Quote Originally Posted by Lee L View Post
However, your statements about measuring color temp with only blue and red, disregarding green are simply wrong, and misleading.
Astronomers measure color temperature with Ultraviolet, Blue, and Visible (green-yellow) passband filters, that don't reach deep into red. And yes, they do use green wavelengths as a component to measure color temperature. That's where the V component filter peaks in sensitivity.
I also wrote and taught curriculum for physics labs on color temperature at a top ranked college...
You should recognize that there is more than one way to measure color temp, and that stating that it's always and only a blue-red ratio is wrong.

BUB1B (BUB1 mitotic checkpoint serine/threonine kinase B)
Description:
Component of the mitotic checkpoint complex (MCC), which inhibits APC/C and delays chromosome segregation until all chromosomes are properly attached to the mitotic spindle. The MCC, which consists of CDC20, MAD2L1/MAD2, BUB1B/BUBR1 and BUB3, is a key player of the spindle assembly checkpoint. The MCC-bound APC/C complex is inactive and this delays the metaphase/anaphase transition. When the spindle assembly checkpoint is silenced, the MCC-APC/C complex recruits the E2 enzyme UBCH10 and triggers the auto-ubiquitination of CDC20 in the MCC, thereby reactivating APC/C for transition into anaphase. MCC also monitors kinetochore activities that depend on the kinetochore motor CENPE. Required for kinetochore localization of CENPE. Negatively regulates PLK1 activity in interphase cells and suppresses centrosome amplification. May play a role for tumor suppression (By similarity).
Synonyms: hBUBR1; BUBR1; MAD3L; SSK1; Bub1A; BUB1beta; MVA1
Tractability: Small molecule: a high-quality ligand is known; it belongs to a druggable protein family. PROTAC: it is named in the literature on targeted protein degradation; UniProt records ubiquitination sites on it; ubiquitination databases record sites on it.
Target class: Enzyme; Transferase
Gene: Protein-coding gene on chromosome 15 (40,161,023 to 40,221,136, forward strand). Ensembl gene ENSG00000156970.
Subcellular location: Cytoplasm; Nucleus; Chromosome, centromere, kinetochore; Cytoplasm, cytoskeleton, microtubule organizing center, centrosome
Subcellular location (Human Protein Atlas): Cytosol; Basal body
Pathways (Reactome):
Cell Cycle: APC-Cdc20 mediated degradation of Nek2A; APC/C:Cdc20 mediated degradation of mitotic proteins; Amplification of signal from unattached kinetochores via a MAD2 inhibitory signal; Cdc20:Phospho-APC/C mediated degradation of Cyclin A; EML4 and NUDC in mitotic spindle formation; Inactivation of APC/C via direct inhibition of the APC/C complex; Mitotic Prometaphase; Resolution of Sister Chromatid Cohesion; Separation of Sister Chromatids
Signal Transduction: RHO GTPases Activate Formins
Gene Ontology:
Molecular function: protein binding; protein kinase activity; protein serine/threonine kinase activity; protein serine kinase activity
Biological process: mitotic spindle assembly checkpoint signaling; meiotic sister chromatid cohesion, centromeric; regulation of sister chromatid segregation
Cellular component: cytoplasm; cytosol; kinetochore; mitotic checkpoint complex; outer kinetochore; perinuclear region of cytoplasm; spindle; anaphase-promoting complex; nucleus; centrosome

You'll forgive me for presenting an answer that's relevant specifically to photography.

This is after all a photography forum, not one for astronomers or physicists.

Since you appear to be well-versed in the theory, you should know that the "color temperature" of any visible black-body spectrum can be calculated by comparing the amplitudes at any two points on the curve. Accuracy is enhanced by choosing two points that are as far apart as possible in wavelength (i.e. color).

It's convenient and less expensive from a manufacturing standpoint to measure red and blue components and compare them. This DOES NOT include green, which is measured separately if at all.

We're dealing with visible light here, with CT in the range roughly 2500 to 6500 k.

Photographers don't care about UV.

- Leigh